November 9, 2010

A History Lesson

In the summer of 1895, an entomologist in New Zealand had an idea that would one day affect the lives of parents everywhere. The man was George Vernon Hudson. The idea was Daylight Saving Time. And the world has never been the same.

Hudson submitted his idea to authorities with the reasoning that having extra daylight hours would allow for more time to study insects. When no one was especially thrilled by the prospect of having more time to look at bugs, he changed tactics. He touted the benefits of energy savings, increased productivity, and suntanning, and people started to pay attention. Scientists in other countries picked up on the idea, and by the latter half of the 20th century, it had caught on in many areas around the world. Today, based on numerous independent studies, we know that in general, the benefits of Daylight Saving Time far outweigh its disadvantages. For parents, however, there is still much to debate.

Each year, on the first Sunday of November, we set our clocks back an hour. In theory, this should allow for an extra hour of sleep. Great, right? But we parents of young children know better. You see, kids have finely tuned internal clocks that tell them when they're tired and when it's time to get up in the morning. God installs these clocks before birth and sets them to the time zone in which the baby will be born, but for some unknown reason, he decided not to include a Daylight Saving button. This is all on page 597 of the Child Maintenance Manual you received when your child was born, by the way. Oh, you didn't get your copy? Yeah, me either.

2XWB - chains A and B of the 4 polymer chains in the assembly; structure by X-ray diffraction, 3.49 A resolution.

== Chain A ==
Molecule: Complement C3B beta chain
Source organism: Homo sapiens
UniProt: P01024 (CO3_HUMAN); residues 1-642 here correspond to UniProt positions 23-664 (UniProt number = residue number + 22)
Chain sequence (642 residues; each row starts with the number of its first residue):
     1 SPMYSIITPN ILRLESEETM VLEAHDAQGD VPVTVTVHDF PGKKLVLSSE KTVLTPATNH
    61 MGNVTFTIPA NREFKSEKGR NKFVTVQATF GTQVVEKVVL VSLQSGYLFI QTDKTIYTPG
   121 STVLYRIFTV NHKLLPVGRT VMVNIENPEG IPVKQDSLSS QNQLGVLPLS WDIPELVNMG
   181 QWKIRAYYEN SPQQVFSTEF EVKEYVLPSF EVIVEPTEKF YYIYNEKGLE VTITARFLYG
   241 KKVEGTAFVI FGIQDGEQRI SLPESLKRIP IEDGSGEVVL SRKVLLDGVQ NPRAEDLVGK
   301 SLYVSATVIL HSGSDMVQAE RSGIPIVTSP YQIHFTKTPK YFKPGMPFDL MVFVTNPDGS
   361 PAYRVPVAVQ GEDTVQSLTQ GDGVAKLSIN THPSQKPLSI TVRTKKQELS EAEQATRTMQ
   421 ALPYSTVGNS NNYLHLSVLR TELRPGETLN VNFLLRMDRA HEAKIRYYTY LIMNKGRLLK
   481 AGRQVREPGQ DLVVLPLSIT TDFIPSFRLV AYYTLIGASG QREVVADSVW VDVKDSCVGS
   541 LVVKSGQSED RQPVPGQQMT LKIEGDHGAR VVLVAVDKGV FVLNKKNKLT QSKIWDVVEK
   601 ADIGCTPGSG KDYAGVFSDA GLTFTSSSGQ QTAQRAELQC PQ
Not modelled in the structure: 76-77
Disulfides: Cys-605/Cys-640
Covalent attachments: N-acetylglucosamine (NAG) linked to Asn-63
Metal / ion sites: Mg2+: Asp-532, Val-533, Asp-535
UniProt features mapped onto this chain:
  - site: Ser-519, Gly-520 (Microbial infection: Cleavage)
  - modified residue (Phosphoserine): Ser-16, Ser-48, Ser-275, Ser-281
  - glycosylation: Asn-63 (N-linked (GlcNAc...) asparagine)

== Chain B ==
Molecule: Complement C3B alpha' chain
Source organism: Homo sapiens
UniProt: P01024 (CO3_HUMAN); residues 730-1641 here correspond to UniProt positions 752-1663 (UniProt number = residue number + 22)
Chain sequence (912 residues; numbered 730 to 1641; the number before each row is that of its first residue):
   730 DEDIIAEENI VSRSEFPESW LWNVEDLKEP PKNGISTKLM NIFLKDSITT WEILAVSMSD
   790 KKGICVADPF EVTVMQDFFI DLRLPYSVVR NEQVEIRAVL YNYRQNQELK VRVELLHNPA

So, for each of the last three days, each of my three kids has started their day somewhere between 5 and 5:30 AM. Brady, who's 4, simply gets out of bed, goes potty, and then climbs into bed with us. This would be fine if he were to go back to sleep, but he's a wriggler, and one can only be kicked in the stomach so many times before one is up for the day. Ellie, age 2, is still in her crib, and being so imprisoned, she sings for a while before yelling at the top of her lungs, "DAAAAAAAAAADYYY, COME IN!" until I drag myself into her room. Once I'm there, she sweetly says, "Hi daddy. My nuggle you?" Can't say no to snuggles, of course. Surprisingly, baby Riley's been the easy one. He just hangs out in his crib listening to his siblings cavort until he realizes that he's not in on the action, at which time he joins the chorus with gusto.

Now, I know my kids and yours will get used the new time eventually, but in the meantime, I thought you should know who to thank for your early morning wake-up call: Mr. George Vernon Hudson. If he were still alive, I'd shake his hand. Hard.

So here's to you, Mr. Early-Rising Bug-Lover Guy. I hope you enjoyed studying your chorus cicada and giant weta, because now the rest of us get to pay for it.


  1. You're a genius writer dude..GENIUS (they say you are who you sit 2 cubicles away from...yep, that's what i've heard i'm sure it's true)

  2. Nice! I still don't see any benefits to changing the clock unless you get up before 9am..
    Andy Menth

  3. Haha! So true indeed! Dman has been starting his days exactly like Brady; creeping into our bed and then flip flopping all over the place. *yawn*